Handwoven May/June 2021

Each issue offers a stunning collection of enticing weaving projects. But the magazine is more than that: it's a pattern book, and weave structure textbook, it's a place to discover original designs, and find solutions to weaving challenges. For over 20 years Handwoven has been an indispensable resource for weavers.

United States
Long Thread Media LLC
9,39 €(Inkl. MwSt.)
32,90 €(Inkl. MwSt.)
5 Ausgaben

in dieser ausgabe

2 Min
from the editor

A friend told me that she once hid in her closet to start a new knitting project. She and her husband were working in the yard together, and all she could think about was the new yarn and pattern she had bought the day before. She finally succumbed, made up an excuse, and went inside to knit… inside a closet. Maybe that wasn’t the best solution, but I understand the feeling. There is nothing quite like a new project and yarn to go with it. Currently, I’m looking for something new. We’ve been staying home for more than a year now, and my looms are empty. I just finished a set of towels on one loom, samples for placemats on another, and over the weekend, I finally cut off a dog…

1 Min
future themes

SEPTEMBER/OCTOBER 2021 Detail Oriented How do you make an ordinary weaving project extraordinary? It’s often the details that make the difference. It might be a simple trick you often employ, a complicated specific technique for a unique project, or even a finish that’s more than just twisting fringe. We’re looking for projects that go the extra mile. NOVEMBER/DECEMBER 2021 Reflecting on Deflecting Deflection is caused by multiple factors including weave structure and yarn choice. This issue will feature techniques that cause deflection and the beautiful projects that result. JANUARY/FEBRUARY 2022 Deep Stash We all have yarn stashes, but have we ever looked at them critically? What yarns should be in a stash? How should you care for a stash? This issue will feature projects and articles that are all about using, expanding, or improving your stash.…

2 Min

I enjoyed reading both articles in the March/April 2021 issue about weaving five-shaft patterns on four-shaft looms; Susan’s lovely bed runner shows that it is indeed possible to weave more complicated patterns on simple four-shaft looms. Thank you for bringing older ideas forward and making them available to a new audience. Mary Meigs Atwater to Carol Thilenius to Susan E. Horton to the next weaver is a nice chain. I was reminded of Dorothy Burton’s monograph, Versatile Bronson (Weavers’ Guild of Boston, 1984), in which she quoted Carol Thilenius’s 1974 Interweave article about this technique. Dorothy described a second method that she used that involved a heddle bar placed behind the shafts and on top of the warp. This is also a slow technique as the heddle bar must be raised…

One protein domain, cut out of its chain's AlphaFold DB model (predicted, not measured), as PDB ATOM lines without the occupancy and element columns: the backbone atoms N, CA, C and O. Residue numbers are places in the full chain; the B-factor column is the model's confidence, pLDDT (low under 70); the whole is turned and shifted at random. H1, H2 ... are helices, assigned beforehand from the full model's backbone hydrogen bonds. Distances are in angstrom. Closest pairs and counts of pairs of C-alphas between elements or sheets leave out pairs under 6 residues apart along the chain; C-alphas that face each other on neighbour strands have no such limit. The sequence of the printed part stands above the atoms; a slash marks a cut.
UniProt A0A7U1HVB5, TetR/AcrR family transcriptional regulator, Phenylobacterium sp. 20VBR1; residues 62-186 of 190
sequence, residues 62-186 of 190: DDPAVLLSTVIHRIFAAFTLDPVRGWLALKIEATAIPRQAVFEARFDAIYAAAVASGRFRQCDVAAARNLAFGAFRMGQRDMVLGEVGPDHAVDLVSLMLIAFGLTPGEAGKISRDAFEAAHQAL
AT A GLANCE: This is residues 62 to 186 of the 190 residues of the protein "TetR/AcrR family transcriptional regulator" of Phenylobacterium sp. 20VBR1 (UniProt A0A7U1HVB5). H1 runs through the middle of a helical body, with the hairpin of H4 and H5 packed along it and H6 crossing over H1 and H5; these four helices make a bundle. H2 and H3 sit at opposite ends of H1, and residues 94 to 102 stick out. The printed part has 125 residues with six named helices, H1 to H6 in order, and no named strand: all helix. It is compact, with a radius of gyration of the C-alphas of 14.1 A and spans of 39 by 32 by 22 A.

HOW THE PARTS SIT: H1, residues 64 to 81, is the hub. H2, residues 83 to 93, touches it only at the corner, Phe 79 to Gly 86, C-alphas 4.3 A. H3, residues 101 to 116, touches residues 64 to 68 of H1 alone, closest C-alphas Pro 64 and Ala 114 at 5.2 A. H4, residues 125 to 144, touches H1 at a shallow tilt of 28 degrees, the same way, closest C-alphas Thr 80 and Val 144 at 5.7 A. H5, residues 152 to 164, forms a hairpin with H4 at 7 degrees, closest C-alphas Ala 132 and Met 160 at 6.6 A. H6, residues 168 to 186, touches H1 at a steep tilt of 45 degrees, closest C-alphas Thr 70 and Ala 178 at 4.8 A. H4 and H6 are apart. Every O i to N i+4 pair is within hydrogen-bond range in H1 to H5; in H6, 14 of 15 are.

2 Min
somewhere in time

To achieve that vision, I used shaft switching on the Harrisville Rug Loom and changed colors many times as I wove. I gradated my colors often, thereby imbuing the piece with color. The resultant rug is reminiscent of an amazing place: Mackinac Island during the lilac blooming season. For my palette, I chose various shades of deep purples, lavenders, and greens. You can almost smell the lovely scent of lilacs in the air and hear the waves of Lake Huron that surround the island. As I wove this piece with lilacs in mind, someone suggested Somewhere in Time as a title, a reference to the Upper Peninsula’s Mackinac Island lilacs and the movie of the same name filmed there in 1979. I thought it was a great fit! My chosen yarn…

5 Min
a checkered (and plaided) history

As Momma’s favorite warm-weather standard, the checks of gingham float through my memories of childhood summers in the form of elasticized bandeau-and-shorts sets, snazzy one-piece playsuits that tied at the shoulders, and shortie pajamas. My sisters and I aged out of gingham when we reached school age, graduating into a clothing world that included plaid dresses, plaid jumpers, plaid coats, plaid scarves, and plaid hair ribbons. To my mind, checks evoke warm weather, Judy Garland’s blue gingham pinafore from The Wizard of Oz, the large-checked pants in gaudy colors favored by clowns, the black-and-white checkered flag of the Indy 500, and picnic tables covered by ubiqui-tous red-and-white check tablecloths. Plaids remind me of nippy weather, school uniforms, winter coats, and flannel nightgowns. Checks are made of lightweight cottons and linens, plaids…

4 Min
media picks

THREAD MAGIC: Weaving for Shape and Texture Lotte Dalgaard and Paulette Adam Authors Lotte Dalgaard and Paulette Adam have studied the effects of active yarns for quite some time. This book is the culmination of much of that study. For Dalgaard and Adam, an active yarn is one that changes in appearance during wet-finishing, either in length or thickness, without the use of special chemicals. The book focuses on crêpe yarns (overtwisted or elastic yarns), Lycra blends, and shrink yarns: yarns with a polyester core that contracts with steaming. Fabrics woven with active yarns shrink much more than those woven with other yarns. During wet-finishing, they pleat, bubble, ripple, and twist, creating astonishing fabrics. Although the authors discuss a variety of weave structures, they focus primarily on plain weave and doubleweave. In those…